Saturday, December 17, 2011

What to Watch for in the December 20th Council Meeting, updated

 Undoing Limo Price-fixing, Beer Permits, subsidizing LifePoints move
The Metro Council meeting agenda and analysis is now available. You can find the agenda and analysis here:  Metro Council Agenda, Council Analysis.   The council meetings are more interesting if you have both. However, I watch the council meetings so you don't have to so look for my highlights of the meeting, following the Council meeting. Below is what I see as issue worth watching.

This biggest issue of the night will be  ORDINANCE NO. BL2011-49 by Council Member Blalock, which is on second reading.  This ordinance amends the Metro Code to remove the price fixing that was imposed in June 2010 when the Council passed Ordinance No. BL2010-685.  That bill imposed a minimum $45 fee for livery services, a prohibition on the use of leased vehicles, and age and mileage restrictions on vehicles. The effect of that ordinance was to protect the luxury limousine companies from competition from those providing economy limousine  service. Blalock's bill will remove the more odious elements of the June 2010 price fixing bill.

While our local press has given this issue little attention this case has been reported on nationally in an in depth piece in the Huffington Post.  A nationally acclaimed libertarian, civil liberties, public interest law firm has sued the city claiming constitutional violations of the rights of the economy limousine service providers. The way I see this bill, this is a fight between those who believe in free enterprise and those who advocate crony capitalism and protecting your friends from competition. I will be especially disappointed if the members of the Council who call themselves Republicans, many of whom I endorsed,  contributed money to, and worked the phone banks and the polls for, don't support this bill.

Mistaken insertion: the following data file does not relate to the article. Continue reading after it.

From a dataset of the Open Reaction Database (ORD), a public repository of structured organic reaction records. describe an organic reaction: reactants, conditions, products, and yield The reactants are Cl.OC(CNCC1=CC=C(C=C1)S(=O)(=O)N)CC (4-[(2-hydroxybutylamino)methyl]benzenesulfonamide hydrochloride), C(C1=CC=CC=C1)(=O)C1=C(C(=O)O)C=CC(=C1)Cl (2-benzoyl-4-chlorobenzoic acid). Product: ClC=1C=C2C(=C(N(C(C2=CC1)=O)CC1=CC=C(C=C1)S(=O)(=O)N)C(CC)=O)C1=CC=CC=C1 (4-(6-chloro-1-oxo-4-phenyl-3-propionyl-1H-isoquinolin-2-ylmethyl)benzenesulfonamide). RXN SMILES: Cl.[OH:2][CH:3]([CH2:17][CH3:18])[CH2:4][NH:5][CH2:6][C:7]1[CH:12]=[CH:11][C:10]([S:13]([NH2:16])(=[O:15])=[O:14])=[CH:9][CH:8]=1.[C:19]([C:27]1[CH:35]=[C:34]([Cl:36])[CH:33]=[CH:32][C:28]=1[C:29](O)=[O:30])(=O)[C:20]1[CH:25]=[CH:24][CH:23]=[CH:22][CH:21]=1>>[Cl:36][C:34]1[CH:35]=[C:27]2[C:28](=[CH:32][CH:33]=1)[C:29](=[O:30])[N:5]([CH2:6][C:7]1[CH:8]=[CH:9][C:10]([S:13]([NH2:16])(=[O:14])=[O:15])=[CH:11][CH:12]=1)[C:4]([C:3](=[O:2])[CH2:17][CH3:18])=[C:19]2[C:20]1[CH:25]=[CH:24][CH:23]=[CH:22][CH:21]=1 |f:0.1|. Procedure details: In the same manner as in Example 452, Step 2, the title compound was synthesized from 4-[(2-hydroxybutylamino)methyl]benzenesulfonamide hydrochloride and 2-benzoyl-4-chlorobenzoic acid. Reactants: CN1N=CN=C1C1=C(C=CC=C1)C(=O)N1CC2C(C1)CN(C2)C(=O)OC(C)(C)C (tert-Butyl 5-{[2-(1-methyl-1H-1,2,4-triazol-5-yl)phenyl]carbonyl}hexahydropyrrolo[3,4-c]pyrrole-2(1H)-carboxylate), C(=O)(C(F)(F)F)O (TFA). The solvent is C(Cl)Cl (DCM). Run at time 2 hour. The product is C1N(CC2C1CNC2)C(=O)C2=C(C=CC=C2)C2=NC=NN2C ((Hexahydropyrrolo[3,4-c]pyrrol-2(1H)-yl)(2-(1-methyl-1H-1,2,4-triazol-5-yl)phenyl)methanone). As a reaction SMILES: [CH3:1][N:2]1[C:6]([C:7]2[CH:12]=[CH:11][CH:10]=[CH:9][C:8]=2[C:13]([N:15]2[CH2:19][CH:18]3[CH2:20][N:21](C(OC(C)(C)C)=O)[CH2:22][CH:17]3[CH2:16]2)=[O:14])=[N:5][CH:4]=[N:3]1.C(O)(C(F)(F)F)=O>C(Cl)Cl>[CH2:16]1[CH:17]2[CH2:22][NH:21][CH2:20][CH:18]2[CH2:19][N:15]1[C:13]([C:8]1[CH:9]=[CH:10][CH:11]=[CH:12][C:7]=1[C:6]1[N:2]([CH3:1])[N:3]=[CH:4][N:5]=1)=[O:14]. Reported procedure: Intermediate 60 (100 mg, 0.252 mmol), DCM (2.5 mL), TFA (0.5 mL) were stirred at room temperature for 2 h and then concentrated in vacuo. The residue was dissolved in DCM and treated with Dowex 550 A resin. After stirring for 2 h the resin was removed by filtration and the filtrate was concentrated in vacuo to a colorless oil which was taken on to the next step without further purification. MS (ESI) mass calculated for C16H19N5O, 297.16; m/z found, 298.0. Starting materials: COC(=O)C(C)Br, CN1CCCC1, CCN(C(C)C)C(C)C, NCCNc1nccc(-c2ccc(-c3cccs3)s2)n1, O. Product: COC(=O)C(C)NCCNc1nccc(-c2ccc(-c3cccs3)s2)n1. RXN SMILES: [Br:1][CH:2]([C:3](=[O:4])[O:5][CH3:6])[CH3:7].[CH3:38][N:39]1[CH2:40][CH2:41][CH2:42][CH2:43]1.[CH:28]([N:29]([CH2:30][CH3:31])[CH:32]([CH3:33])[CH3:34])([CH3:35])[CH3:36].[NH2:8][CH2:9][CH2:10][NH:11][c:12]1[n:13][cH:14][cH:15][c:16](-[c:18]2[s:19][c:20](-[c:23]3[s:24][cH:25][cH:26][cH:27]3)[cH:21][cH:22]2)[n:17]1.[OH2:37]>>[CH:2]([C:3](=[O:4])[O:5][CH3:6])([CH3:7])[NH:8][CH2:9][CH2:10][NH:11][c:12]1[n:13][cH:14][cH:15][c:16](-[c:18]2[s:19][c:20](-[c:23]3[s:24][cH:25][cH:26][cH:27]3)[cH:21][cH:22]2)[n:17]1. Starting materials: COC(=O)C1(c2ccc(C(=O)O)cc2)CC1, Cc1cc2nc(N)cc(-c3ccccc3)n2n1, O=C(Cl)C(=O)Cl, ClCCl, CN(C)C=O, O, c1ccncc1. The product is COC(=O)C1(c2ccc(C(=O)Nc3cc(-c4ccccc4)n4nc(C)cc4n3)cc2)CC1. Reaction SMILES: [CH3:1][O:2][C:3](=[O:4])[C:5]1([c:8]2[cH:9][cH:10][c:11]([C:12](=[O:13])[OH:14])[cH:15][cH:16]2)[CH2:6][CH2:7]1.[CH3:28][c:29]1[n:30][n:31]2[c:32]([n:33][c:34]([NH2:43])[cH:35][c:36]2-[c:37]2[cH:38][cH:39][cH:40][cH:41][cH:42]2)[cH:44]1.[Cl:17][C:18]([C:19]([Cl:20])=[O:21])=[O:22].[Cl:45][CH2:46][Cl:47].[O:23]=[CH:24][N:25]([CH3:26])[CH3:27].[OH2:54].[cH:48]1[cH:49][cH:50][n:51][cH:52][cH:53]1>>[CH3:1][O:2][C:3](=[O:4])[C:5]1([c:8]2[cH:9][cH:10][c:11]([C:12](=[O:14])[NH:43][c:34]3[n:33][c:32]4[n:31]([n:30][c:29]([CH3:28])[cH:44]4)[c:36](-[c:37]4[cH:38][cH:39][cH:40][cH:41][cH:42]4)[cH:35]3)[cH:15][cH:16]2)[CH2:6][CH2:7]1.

I have blogged extensively on this issue. To see YouTube clips, the Huffington Post piece and more, follow this link and then scroll down to see all post on this topic. 

Other issues:

RESOLUTION NOS. RS2011-111, RS2011-112 & RS2011-113  These three resolutions exempt specific restaurants from the minimum distance requirements for obtaining a beer permit. The Metro code prevents a beer permit from being issued to an establishment located within 100 feet of a church, school, park, daycare, or one or two family residence. However, the code was amended in September 2010 to exempt restaurants that already have a state on-premises liquor consumption license from Metro’s minimum distance requirements to obtain a beer permit upon the adoption of a resolution by the council. A public hearing must be held by the council prior to voting on these resolution. As nutty as it sounds, there are restaurants that can sell wine and hard alcohol but cannot sell beer. That is because Metro draws up the regulations for beer and the regulations governing the sale of liquor (which includes wine) is a state regulation. These hearing on this issue seem like a waste of time but they are required. I don't know what argument one would make that an establishment that can sell Jack Daniels should not be allowed to sale Bud Lite, but I bet someone will speak out against issuing beer permits to these establishments.